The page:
Law student turned yoga instructor, Zara Wilkins, 35, was buried in student loan debt when she discovered a lump in her right breast in April of last year. With little money for diagnostic services and treatment, she was referred to the Breast Treatment Task Force (BTTF), a New York-based privately funded safety-net organization, for help. “I am forever grateful to BTTF for covering the bills,” said Watkins, whose medical bills were covered in full by the organization. “My medical bills would have been in the tens of thousands, [maybe] $30 [to] $40 [thousand] because I had a surgery to remove the lump. Had they only been willing to cover half the bills, I probably would not have done the procedure…I would have just ignored it.”
Despite the passing of the federal health reform bill, Watkins says she will still be unable to afford health insurance. “There’s nothing I can do,” said Watkins, who says she’ll likely remain uninsured even under the Affordable Care Act. “All [of] my disposable income goes to my debt for the law degree. I don’t have the money. I can’t pull the money out of [nowhere].”
The Patient Protection and Affordable Care Act, signed into law by President Obama in March 2010 and upheld by the Supreme Court this past June, goes into full effect in 2014, and is designed to decrease the number of uninsured Americans by making health insurance more affordable. It also gives women access to free preventative care, including mammograms. For the currently uninsured, like Watkins, the law provides two options, depending on income bracket. First, those earning less than 133 percent of the Federal Poverty Level (FPL), approximately $14,800, qualify for Medicaid. Second, those who fall into the salary range of up to 400 percent of the FPL, or up $44,680 in 2012, like WAtkins, will qualify for federal tax credits, or subsidies, to help cover the costs of the insurance premiums. Anyone who doesn’t purchase health insurance under the health care reform mandate will pay a fine. In 2014, the first year, this fine will be $95 or 1 percent of income, whichever is greater, and will increase to $695 or 2.5 percent of income by 2016.
Although guidelines have not yet been finalized by the Department of Health and Human Services, the subsidies will decrease as income approaches the 400 percent limit. According to BTTF and a 2011 issue brief on the affordability of the health care mandate published by The Commonwealth Fund, relatively high out-of-pocket costs compared to income will continue for those in this income bracket, even with the subsidies. Watkins and others like her may choose to pay the fine and remain uninsured rather than purchase health insurance they cannot afford.
This is the population that BTTF is currently serving, according to Janice Zaballero, the organization’s founder and executive director. In 2011, the organization served 365 patients, spending approximately $127,000 on diagnostic and treatment services. Zaballero does not expect the the number of patients to change, even with health care reform.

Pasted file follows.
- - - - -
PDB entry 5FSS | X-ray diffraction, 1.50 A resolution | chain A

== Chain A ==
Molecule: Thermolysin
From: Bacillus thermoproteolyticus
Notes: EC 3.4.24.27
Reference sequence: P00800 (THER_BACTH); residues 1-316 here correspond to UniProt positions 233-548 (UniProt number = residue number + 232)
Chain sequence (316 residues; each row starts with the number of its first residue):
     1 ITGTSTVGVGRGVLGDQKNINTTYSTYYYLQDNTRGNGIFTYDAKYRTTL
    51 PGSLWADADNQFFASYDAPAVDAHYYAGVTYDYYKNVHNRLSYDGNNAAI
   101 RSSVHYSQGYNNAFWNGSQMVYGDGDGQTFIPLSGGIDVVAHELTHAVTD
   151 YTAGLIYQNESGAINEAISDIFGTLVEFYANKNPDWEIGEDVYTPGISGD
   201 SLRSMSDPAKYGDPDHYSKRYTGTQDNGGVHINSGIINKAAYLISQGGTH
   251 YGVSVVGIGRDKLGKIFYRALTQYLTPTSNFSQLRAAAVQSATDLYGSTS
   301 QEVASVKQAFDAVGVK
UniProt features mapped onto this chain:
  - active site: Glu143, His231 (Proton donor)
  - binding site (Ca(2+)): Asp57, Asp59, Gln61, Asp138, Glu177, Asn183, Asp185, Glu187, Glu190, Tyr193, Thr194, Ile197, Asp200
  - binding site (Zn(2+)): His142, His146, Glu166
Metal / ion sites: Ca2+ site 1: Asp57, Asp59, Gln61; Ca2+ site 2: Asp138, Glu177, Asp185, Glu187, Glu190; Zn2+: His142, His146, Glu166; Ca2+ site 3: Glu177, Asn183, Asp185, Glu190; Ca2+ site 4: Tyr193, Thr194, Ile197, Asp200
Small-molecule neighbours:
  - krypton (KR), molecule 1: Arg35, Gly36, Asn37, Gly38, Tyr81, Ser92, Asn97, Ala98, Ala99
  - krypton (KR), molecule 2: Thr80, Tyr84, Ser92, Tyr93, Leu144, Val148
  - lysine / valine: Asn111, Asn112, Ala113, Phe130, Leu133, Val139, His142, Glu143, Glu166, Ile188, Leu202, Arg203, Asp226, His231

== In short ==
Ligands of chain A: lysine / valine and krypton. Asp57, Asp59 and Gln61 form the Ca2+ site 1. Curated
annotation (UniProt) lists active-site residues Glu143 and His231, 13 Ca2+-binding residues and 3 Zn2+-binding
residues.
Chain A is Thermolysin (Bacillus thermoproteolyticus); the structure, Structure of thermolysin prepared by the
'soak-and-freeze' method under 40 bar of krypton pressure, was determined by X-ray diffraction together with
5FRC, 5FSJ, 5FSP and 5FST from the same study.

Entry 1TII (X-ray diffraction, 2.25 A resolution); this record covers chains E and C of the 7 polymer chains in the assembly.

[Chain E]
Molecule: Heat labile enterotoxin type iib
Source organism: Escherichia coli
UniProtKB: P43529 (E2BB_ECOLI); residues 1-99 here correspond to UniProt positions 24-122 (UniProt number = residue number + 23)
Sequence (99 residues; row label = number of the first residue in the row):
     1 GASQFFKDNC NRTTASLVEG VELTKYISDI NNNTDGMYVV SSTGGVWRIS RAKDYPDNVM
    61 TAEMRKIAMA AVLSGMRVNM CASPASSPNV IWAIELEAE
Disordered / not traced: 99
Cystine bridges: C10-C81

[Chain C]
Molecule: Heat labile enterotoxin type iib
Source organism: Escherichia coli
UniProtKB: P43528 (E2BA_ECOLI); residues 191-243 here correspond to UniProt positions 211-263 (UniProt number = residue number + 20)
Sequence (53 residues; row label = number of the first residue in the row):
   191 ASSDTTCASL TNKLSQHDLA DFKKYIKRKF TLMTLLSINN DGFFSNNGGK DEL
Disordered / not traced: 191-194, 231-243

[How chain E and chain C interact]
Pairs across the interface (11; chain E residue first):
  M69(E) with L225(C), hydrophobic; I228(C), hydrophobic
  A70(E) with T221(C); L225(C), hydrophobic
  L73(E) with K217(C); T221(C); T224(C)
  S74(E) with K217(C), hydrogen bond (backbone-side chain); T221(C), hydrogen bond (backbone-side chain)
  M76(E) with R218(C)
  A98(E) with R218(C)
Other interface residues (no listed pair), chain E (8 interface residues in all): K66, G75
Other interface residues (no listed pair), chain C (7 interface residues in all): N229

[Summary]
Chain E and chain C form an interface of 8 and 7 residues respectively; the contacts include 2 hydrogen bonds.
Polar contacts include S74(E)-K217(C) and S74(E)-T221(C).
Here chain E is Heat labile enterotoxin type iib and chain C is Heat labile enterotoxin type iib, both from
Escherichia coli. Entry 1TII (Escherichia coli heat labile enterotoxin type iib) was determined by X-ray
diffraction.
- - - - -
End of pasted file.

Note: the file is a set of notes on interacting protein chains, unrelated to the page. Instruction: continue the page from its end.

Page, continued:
Kayla Mahler, BTTF director of communications, said that the results of a 2011 patient survey showed that 90 percent of their patients would rather pay the fines than buy health insurance.
However, not everyone is convinced that people will choose the fine over health insurance, or that the out-of-pocket costs of health care under the mandate will be prohibitively unaffordable. “The Affordable Care Act isn’t going to harm these women,” said Maura Calysn, the associate director of health policy at the Center for American Progress, a Washington D.C.-based think-tank. “It just might not be as much help as they need or want. They’re still going to be better off than they were before the act.”
Jennifer Mishory, deputy director of the Young Invincibles, a Washington D.C. youth interest group that collaborated with BTTF on a webinar detailing the implications of health care reform for low-income women, said, “Given that many of these women have no option of coverage at all right now… enrolling in a comprehensive plan with a max on the out-of-pocket payments will be a huge improvement and ensure that these women don’t go bankrupt if they do get really sick.”
“Getting coverage will be an individual decision, but as more individuals understand their new coverage options and the importance of insurance, more will enroll [over time],” she added.
Dr. Robert Field, a professor of law and public health at Drexel University, said that early estimates indicate that only approximately 1-2 percent of the population nationwide will remain uninsured and pay the fine. Meanwhile, the authors of the 2011 Commonwealth Fund issue brief concluded that “fewer than 10 percent of families above the federal poverty level do not have the resources to pay for premiums and typical out-of-pocket costs, even with the subsidies provided by the health reform law.”